Review A Filly Called Easter

It was late when I finished A Filly Called Easter. Memories of man pre-teen nights under the bed covers with a flashlight and a book from the black-stallion series enveloped me as I turned out the lamp.

Hesse continues to demonstrate the strength and abilities of pre-teens/teenagers. From cleaning barns to driving tractors, these ranch kids are capable and are needed. The result is responsible, resourceful and confident kids – characters that I admired.

I found the first chapter a bit difficult as I had not read the previous tow books in the series: One Frosty Christmas and The Great Pumpkin Ride. I had to absorb the names and relationships and at some points I found the a little sweet. Ultimately though, I was surprized to find I had kept turning he pages until I finished – out of interest and curiosity, not out of obligation.

This book is written for pre- and early teens. Buy it for any dreamy-eyed animal-loving child. Anyone who has ever dreamed of that perfect horse, or felt that connection and pleasure of enjoying the world from the back of a horse, should give it a try.

Janet Peto VIP Pets

Review Two Independents

eview by Laura Neufeld, The Canadian Horse Journals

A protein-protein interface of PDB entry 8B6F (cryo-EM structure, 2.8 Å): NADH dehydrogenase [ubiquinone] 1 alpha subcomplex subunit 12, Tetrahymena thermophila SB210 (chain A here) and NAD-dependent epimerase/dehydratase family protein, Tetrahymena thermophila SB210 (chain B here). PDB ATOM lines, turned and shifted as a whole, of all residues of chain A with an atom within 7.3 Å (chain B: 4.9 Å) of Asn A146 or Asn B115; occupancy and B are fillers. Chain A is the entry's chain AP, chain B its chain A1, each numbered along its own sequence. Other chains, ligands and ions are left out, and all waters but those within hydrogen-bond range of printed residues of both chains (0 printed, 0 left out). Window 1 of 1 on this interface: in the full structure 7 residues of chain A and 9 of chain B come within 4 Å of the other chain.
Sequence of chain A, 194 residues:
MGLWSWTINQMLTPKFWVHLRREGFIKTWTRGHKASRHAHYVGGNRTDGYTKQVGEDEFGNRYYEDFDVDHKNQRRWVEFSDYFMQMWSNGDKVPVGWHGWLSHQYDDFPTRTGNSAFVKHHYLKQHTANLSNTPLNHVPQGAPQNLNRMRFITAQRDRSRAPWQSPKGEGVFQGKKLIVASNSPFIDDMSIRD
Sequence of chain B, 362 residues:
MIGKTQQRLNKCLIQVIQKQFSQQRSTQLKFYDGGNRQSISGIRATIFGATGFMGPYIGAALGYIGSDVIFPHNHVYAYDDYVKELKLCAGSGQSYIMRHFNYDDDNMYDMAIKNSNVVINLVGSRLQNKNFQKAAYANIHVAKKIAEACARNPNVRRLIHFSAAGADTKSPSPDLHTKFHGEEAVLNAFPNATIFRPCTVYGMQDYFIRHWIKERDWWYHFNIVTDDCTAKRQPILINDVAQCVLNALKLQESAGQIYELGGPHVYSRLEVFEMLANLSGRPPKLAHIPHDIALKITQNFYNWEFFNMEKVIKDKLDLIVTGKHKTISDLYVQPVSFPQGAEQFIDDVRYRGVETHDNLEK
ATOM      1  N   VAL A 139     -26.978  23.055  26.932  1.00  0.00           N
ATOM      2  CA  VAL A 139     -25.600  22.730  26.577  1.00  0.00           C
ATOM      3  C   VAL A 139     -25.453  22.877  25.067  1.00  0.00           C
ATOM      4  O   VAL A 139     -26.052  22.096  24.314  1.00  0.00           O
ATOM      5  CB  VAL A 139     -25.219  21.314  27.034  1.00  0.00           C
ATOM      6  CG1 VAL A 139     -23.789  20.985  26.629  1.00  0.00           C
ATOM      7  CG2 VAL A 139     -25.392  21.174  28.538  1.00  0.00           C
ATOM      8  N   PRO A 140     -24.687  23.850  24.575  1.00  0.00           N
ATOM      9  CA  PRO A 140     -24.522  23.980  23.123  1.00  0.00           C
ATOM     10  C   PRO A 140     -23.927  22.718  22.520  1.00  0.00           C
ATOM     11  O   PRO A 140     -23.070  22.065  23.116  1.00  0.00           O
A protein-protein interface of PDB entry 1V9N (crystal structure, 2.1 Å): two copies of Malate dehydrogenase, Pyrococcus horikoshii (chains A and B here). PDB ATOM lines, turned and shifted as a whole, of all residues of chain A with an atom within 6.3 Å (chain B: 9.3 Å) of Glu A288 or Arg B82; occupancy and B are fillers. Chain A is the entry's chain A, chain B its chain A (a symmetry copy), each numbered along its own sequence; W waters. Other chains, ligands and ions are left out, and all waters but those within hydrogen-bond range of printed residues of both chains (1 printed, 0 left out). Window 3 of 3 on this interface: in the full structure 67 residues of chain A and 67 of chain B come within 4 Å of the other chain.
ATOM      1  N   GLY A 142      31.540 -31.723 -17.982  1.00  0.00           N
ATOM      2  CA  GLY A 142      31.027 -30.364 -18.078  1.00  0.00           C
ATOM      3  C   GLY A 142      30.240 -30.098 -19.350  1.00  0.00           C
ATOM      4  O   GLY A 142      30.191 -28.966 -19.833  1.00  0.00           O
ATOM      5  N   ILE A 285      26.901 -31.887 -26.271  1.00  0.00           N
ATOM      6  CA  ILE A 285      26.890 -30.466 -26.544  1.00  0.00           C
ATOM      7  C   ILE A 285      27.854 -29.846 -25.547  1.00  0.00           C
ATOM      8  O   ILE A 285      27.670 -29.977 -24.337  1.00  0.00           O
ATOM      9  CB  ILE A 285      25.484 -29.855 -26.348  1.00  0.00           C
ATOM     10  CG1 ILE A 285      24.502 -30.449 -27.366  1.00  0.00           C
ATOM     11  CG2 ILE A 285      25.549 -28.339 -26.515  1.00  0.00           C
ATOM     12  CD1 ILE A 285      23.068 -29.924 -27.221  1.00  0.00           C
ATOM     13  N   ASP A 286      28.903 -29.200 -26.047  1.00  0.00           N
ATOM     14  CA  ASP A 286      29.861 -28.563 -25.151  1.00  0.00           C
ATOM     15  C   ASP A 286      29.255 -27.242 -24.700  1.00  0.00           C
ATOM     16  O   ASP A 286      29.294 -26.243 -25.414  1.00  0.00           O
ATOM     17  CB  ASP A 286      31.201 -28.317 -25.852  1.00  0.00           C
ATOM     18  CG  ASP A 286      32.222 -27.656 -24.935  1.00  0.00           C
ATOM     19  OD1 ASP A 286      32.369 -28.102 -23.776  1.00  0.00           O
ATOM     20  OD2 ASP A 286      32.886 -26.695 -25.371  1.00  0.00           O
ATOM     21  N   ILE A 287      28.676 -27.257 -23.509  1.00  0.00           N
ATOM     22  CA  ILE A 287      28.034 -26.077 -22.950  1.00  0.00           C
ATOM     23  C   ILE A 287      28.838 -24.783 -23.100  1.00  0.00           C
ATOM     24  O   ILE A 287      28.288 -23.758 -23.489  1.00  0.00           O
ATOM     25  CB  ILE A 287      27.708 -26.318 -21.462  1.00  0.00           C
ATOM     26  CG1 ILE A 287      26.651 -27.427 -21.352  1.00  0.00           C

Two Independents, the fourth installment in Canadian author, Laura Hesse’s popular Holiday Series, is an exciting, heartwarming tale set in British Columbia’s interior.

The novel introduces June, the matriarch of the Stetler family. She is a kind, insightful woman, and though suffering from debilitating arthritis, possesses a physical and emotional strength which gives the novel its heart.

June lives with her husband, Bill, their dog named Horse, and an old Norwegian Fjord, CD. She travels up to their cabin in the mountains each summer, and this year she will be accompanied by her grandchildren: Billy, a horse-crazy eight-year-old who longs to be a “real” cowboy, and Susie, a surly fifteen-year-old from California who would much rather be spending her summer on a surf board than one horseback. The story follows the family as they head up the mountain and settle in for a quiet vacation. The summer, however, brings much more than they expected.

Two Independents has all the makings of a great story – for you and old alike. Hesse has created nuanced characters who come alive on the page, and tells a story filled with twist and turns. There is even a bit of a romance thrown into the mix.

Hesse owns a Norwegian Fjord and her love for the breed is obvious: CD and his new companion Independence are as strongly developed as the human characters. Hesse also puts her years of experience with the Alberta Forest Service to good use, depicting the dangerous conditions which arise when the summer is too hot and dry. Her detailed observations place the reader right in the thick of things.

Two Independents is a great choice for the horse lover looking to add a little excitement to their reading list.